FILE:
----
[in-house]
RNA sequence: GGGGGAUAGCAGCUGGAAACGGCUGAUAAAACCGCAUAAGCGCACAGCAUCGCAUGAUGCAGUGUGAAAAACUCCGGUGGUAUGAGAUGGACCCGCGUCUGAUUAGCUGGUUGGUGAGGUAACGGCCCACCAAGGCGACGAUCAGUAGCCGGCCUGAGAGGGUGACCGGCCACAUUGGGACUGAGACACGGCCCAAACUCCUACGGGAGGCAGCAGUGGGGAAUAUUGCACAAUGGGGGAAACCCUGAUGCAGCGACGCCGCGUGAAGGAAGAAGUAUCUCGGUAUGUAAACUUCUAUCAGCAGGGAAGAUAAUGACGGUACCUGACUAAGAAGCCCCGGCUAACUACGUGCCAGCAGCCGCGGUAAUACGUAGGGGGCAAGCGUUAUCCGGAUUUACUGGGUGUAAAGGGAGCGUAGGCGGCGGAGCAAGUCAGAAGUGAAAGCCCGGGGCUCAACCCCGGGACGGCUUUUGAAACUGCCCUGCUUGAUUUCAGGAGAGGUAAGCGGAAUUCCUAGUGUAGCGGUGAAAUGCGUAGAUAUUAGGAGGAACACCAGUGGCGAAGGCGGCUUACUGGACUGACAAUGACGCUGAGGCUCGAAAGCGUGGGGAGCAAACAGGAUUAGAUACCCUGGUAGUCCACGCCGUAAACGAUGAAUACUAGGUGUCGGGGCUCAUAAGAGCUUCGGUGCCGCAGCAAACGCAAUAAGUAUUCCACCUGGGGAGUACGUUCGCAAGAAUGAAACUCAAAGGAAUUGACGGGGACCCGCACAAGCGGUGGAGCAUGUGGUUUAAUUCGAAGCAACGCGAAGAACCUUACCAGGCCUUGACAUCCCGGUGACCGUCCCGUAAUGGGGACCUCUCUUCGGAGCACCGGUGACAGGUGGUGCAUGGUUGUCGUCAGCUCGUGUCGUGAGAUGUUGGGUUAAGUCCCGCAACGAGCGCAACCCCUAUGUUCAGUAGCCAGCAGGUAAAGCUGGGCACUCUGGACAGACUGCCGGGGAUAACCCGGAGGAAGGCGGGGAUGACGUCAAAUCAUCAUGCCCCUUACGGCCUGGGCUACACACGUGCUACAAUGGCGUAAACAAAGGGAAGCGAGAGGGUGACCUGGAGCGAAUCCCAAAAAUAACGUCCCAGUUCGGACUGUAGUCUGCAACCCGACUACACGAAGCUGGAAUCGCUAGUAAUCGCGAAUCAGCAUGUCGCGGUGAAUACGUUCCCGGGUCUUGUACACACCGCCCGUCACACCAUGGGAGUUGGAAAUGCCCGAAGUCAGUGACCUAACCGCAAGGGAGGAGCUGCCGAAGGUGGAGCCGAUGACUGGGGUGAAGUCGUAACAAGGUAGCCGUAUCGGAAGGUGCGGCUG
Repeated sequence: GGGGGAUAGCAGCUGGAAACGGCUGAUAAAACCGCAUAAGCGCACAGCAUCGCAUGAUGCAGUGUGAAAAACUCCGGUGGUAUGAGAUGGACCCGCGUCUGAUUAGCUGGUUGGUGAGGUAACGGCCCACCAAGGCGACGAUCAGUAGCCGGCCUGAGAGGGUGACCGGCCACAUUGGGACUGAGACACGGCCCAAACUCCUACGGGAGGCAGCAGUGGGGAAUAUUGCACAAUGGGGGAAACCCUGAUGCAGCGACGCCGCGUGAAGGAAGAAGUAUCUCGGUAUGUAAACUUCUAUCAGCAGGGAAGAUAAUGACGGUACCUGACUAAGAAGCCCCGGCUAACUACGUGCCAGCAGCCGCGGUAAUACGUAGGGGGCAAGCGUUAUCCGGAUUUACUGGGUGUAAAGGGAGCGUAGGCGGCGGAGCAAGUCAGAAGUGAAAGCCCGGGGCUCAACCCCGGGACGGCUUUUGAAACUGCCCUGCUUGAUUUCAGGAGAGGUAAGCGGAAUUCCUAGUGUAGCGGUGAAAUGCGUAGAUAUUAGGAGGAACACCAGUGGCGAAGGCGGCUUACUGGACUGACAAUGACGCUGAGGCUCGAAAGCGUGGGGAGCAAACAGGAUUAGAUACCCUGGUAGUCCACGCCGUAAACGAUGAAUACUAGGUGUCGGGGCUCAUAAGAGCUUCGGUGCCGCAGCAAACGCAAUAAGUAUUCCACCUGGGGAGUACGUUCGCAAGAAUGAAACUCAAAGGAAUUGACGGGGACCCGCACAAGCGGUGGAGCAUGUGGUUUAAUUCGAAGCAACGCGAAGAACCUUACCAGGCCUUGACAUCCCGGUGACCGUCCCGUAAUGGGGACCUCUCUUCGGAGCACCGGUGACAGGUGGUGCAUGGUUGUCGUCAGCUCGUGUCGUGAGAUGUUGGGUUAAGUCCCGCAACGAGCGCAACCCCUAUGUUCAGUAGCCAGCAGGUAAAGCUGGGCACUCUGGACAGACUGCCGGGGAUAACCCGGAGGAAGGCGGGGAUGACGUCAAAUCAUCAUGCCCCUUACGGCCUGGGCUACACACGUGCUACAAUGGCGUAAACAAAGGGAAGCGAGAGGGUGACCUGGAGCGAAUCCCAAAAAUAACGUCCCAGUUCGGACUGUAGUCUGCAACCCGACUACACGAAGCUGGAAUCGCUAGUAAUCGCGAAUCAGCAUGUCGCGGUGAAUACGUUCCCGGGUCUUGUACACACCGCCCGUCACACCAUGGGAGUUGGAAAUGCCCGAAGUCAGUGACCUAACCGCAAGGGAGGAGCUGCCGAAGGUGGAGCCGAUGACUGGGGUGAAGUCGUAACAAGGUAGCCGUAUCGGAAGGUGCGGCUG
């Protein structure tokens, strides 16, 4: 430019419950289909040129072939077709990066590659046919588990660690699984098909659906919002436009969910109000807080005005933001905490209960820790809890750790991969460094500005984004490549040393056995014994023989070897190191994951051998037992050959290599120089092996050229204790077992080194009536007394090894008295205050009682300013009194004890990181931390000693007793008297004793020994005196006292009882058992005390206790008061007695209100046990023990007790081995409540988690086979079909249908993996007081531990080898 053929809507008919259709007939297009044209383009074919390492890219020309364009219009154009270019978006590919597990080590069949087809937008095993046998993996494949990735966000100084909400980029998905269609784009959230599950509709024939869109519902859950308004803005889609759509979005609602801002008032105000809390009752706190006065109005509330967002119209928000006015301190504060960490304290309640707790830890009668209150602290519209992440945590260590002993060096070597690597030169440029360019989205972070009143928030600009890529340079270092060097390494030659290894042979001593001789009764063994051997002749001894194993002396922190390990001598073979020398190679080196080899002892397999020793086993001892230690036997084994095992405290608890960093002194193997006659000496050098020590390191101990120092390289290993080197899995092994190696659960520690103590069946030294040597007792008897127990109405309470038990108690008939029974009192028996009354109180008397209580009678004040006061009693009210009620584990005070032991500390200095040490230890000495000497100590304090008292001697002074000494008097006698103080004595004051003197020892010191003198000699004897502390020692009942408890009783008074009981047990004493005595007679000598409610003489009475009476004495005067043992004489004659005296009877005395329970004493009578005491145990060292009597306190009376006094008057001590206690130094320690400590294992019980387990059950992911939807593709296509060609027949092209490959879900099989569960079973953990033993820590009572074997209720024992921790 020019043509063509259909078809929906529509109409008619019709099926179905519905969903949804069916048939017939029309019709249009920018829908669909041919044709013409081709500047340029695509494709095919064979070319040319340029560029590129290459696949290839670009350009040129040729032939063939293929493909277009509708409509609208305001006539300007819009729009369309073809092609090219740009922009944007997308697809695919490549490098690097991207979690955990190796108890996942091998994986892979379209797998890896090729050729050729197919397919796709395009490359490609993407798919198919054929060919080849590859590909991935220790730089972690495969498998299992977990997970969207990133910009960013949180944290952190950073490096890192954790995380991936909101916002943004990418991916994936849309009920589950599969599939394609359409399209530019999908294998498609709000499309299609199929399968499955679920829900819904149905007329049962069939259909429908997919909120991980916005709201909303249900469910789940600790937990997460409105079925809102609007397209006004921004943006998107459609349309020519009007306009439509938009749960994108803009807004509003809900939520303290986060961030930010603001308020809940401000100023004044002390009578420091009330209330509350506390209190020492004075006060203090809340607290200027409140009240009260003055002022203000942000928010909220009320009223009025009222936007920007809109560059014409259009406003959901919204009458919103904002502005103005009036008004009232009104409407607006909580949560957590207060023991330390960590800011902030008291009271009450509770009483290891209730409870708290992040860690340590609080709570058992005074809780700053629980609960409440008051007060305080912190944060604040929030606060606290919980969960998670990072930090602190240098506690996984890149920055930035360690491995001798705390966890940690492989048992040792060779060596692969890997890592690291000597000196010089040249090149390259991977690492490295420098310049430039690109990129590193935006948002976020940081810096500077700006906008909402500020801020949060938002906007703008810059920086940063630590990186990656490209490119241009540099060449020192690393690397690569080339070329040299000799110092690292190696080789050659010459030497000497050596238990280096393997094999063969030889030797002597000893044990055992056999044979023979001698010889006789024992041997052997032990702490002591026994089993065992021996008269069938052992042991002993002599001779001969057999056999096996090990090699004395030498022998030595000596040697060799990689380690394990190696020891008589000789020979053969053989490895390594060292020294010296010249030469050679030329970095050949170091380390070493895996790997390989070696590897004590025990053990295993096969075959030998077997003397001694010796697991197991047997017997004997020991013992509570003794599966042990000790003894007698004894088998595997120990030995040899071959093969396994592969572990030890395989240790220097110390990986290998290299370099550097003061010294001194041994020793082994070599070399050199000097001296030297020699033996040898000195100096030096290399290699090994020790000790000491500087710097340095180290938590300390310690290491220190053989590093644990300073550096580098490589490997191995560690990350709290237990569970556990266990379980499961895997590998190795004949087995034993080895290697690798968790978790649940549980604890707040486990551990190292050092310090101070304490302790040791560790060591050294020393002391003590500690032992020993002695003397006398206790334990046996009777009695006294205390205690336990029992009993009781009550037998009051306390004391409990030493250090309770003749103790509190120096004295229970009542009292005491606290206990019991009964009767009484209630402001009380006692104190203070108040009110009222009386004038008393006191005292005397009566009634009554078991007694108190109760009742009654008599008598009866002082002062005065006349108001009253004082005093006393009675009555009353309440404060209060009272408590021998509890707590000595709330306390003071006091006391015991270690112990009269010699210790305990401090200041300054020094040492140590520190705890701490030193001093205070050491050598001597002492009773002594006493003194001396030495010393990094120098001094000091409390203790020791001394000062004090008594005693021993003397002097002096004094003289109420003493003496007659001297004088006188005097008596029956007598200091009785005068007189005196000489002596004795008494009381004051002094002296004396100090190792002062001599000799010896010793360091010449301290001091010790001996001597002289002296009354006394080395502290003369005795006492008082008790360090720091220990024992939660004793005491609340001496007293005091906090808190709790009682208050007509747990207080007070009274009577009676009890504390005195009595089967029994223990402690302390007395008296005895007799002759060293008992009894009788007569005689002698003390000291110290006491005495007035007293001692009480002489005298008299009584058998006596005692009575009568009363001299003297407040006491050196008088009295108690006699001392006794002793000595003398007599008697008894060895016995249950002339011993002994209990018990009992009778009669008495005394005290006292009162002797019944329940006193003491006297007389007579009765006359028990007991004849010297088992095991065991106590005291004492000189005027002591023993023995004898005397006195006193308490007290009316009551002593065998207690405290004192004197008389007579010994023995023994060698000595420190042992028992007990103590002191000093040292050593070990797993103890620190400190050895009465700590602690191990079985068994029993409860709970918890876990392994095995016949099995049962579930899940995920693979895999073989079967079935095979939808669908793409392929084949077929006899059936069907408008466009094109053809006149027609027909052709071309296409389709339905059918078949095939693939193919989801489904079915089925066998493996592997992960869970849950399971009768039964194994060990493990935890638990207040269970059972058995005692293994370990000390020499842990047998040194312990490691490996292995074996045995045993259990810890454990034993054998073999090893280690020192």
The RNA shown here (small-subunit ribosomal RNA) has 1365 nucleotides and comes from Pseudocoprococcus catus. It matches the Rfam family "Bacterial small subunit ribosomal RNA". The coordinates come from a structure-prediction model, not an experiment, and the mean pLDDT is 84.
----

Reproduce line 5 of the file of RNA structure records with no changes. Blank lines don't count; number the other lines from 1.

The RNA shown here (small-subunit ribosomal RNA) has 1365 nucleotides and comes from Pseudocoprococcus catus. It matches the Rfam family "Bacterial small subunit ribosomal RNA". The coordinates come from a structure-prediction model, not an experiment, and the mean pLDDT is 84.